He tenido un crash con las italics. (English: I had a crash on italics.)

He tenido un crush con las italics. (English: I had a crush on italics.)

8. Non-breaking Spaces Before a Symbol

The displaying of text, tabs, margins in quotes that don’t bear quotation marks... Orthotypography even covers the way that we use spacing. One of the most common rules in this respect is the mandatory separation of numbers and the symbols next to them.

Ortotipografía a 1€ el kilo, ¡contiene un 70% de rumorología de internet! (English: Orthotypography for 1€ a kilogram, ¡contains 70% internet rumourology!)

Ortotipografía a 10 € el kilo, ¡100 % libre de errores! (English: Orthotypography at 10 € a kilogram, ¡100 % free of errors!)

9. The Spelling of Numbers

If orthotypography affects the spacing that gives form to a text, number expressions are not an exception. Letters and numbers seem to be clearly antagonistic. However, nothing escapes the orthotypographical control. The most frequent questions refer to the writing of numbers of four or more digits.

9.999 noches y 10.000 días después, sigo sin saber escribir cifras. (English: 9.999 nights and 10.000 days later, I still don't know how to write numbers.)

9999 noches y 10 000 días después, he aprendido a escribir cifras. (English: 9999 nights and 10 000 days later, I’ve learned how to write numbers.)

10. Punctuation of Dialogues

Punctuation of dialogues is an art that allows you to mix the speech of the narrator and the characters with astonishing versatility. Unfortunately, the rules that govern this type of texts can also seem seriously astonishing at first. The key is to be able to differentiate between declarative and non-declarative verbs, the use of dashes (—) and the mandatory blank spaces between or after them.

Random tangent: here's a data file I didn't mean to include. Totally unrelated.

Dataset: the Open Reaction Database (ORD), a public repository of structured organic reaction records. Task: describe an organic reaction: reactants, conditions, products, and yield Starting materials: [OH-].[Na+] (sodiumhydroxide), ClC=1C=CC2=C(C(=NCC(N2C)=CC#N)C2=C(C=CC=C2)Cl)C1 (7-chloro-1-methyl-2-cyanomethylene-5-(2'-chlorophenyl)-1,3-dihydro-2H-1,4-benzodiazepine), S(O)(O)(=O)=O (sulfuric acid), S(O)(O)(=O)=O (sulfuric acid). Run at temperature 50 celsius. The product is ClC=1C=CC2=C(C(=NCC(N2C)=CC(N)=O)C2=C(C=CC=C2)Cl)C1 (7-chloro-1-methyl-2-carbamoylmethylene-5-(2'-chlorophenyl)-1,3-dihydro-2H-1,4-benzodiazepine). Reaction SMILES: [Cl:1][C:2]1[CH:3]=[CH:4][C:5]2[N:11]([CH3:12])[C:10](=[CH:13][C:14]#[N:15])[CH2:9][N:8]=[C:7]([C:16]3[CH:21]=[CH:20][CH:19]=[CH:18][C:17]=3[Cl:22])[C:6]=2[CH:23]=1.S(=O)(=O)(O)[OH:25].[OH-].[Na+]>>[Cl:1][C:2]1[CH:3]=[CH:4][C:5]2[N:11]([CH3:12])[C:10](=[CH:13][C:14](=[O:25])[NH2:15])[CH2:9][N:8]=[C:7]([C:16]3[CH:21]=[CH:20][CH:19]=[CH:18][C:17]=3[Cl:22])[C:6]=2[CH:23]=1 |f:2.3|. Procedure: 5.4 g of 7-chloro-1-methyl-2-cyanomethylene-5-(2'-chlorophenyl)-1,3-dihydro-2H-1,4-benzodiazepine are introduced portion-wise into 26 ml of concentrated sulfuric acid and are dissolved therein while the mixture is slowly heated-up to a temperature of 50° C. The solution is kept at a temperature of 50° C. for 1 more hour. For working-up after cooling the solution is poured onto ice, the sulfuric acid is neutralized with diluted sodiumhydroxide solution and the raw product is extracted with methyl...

- Los verbos declarativos y no declarativos - sugirió convencido - no se diferencian en nada. (English: - There’s no difference - he suggested with certainty - between declarative and non-declarative verbs.)

—Los verbos declarativos y no declarativos —sugirió convencido— se diferencian en el tipo de puntuación que implican. (English: —There’s a difference in the punctuation to be used —he suggested with certainty— with declarative and non-declarative verbs.)

—Los verbos declarativos llevan el punto tras el habla del narrador —añadió su hermano—. Luego, puedes seguir charlando. (English: —Declarative verbs have a full stop after the narrator speaks —added his brother—. Then you can keep talking.)

—Los verbos no declarativos, por el contrario, llevan el punto antes. —Tragó saliva y volvió a la carga—. ¿Lo dejamos aquí? (English: —Non-declarative verbs, on the contrary, have the full stop before. —He gulped and tried again—. Shall we leave it there?)

*Translator’s note: The translations provided for the examples of good and bad practices are meant to be mere back-translations to show an exact reproduction of the Spanish sentences. Hence, they contain elements that are foreign to the English language, such as question/interrogation opening marks or dialogue dashes that don’t apply under the rules for English.

Writer: Maite Madinabeitia
Translator: Elisabet Pina